I was wondering, "Did it have anything to do with the Beyonce song, or was it really a twerking issue or whatever it was?" But you know, we're back on in Mississippi. I'm excited that we resolved that issue and (am) excited to be there for the fans and to really just give a good show and turn on like we normally do.
What was the fan response like to the cancellation?
I mean, the fans were upset. They were really expecting to see me. I was upset. I was pissed. It also was a financial burden, getting ready for something and then it don't happen. It just became a whole headache all rolled into one, the whole Mississippi situation. But like I said, we're back on now. We're blessed to be able to come to Mississippi and show out for our fans. That's the most important.
Why did you decide to expand to more Mississippi shows after that initial problem was resolved?
Just because it got canceled, now we have to give a little more to Mississippi. My manager decided to add another show, just to get the hype up in Mississippi and let people know (that) we're not going anywhere. We're fighting for the right to stick around. Every state has the right to twerk.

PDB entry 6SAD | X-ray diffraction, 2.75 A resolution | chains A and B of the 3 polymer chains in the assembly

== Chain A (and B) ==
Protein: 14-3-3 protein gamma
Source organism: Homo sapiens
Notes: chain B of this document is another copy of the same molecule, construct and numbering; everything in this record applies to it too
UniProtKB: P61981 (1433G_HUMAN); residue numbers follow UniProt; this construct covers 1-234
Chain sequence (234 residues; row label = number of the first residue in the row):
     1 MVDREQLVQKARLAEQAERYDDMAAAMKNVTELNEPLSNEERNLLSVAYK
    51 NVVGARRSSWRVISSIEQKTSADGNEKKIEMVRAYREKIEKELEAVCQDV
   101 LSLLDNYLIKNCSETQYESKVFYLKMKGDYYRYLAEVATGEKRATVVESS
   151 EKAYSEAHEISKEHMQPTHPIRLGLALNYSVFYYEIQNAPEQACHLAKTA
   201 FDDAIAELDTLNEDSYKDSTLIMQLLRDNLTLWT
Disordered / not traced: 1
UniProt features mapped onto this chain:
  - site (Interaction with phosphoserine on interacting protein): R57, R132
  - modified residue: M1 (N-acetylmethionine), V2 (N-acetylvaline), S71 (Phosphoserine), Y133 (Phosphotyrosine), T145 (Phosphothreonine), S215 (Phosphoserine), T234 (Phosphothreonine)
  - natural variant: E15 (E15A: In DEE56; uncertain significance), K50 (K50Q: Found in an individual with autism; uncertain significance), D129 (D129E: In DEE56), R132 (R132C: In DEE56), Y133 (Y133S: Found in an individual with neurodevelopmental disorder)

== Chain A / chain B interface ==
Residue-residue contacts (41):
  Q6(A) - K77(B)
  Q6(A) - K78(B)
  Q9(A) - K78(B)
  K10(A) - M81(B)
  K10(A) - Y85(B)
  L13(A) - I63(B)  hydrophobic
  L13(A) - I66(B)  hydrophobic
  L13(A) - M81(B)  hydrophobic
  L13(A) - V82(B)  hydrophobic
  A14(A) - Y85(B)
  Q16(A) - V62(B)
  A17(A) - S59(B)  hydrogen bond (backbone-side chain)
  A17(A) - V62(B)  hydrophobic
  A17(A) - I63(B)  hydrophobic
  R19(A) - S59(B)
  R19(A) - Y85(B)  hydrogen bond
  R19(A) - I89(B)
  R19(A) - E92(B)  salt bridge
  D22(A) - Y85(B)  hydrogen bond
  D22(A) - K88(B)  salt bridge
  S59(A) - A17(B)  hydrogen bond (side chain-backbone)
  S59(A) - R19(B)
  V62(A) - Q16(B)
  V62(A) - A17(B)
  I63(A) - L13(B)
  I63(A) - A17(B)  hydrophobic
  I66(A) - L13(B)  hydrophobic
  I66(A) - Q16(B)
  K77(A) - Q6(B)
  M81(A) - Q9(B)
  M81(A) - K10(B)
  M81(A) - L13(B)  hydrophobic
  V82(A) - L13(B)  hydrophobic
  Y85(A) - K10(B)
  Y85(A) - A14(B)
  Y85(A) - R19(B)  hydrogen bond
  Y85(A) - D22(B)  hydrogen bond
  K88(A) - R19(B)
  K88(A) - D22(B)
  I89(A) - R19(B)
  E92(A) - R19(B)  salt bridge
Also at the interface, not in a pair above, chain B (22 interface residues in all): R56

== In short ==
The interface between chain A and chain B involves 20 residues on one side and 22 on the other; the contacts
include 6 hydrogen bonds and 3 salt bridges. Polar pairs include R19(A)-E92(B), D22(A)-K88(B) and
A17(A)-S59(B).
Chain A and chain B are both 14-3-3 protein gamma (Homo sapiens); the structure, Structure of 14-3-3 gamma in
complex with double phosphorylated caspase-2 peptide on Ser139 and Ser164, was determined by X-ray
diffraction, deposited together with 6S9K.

What would you say that you learned from that situation if something like that ever came up again?
We definitely know what we have to do. We have to go through some legal channels and stuff and some press-related issues to turn the whole situation around. It just prepared me better for any other situation like that that may happen like that, just getting me ready for some things that may happen throughout my career or whatever. And it also made another part of history. I was the first bounce artist to get cancelled somewhere for supposedly gyrating. I set another part of history for bounce music. To know that this music is powerful, and our culture and this style of dancing is very powerful, and that's something that I'll fight until the end for.
What has the fan response been like to your Section 8 legal case?
You know, they love me and are supporting me, and I appreciate them. I love my true fans and true supporters at this time with what I'm going through in all these situations.
What's the next step to bounce back from that and have an ultimately positive outcome from that negative situation?
It's just owning up to my mistake and to move forward in life and not make those mistakes again or go into any situation that would put me in this (position) again—just making sure that all my sh*t is tight and right, and you know, moving forward from this and being thankful for all of my many blessings.
What advice would you give to anyone who wants to become an artist like you?
Stay positive, stay on the right path, stay on your craft, and work hard at what you want to do or who you want to be. Hard work pays off. Just stay encouraged and keep a positive surrounding because negativity can pull you in so many directions. If you keep positive people and positive vibes around you, you should be able to stay focused. Staying focused is the most important. (Don't) let anyone or any situation change you.
Big Freedia performs at 10 p.m., Thursday, March 24, at Martin's Restaurant & Bar (214 S. State St., 601-354-9712). For more information, visit martinslounge.net.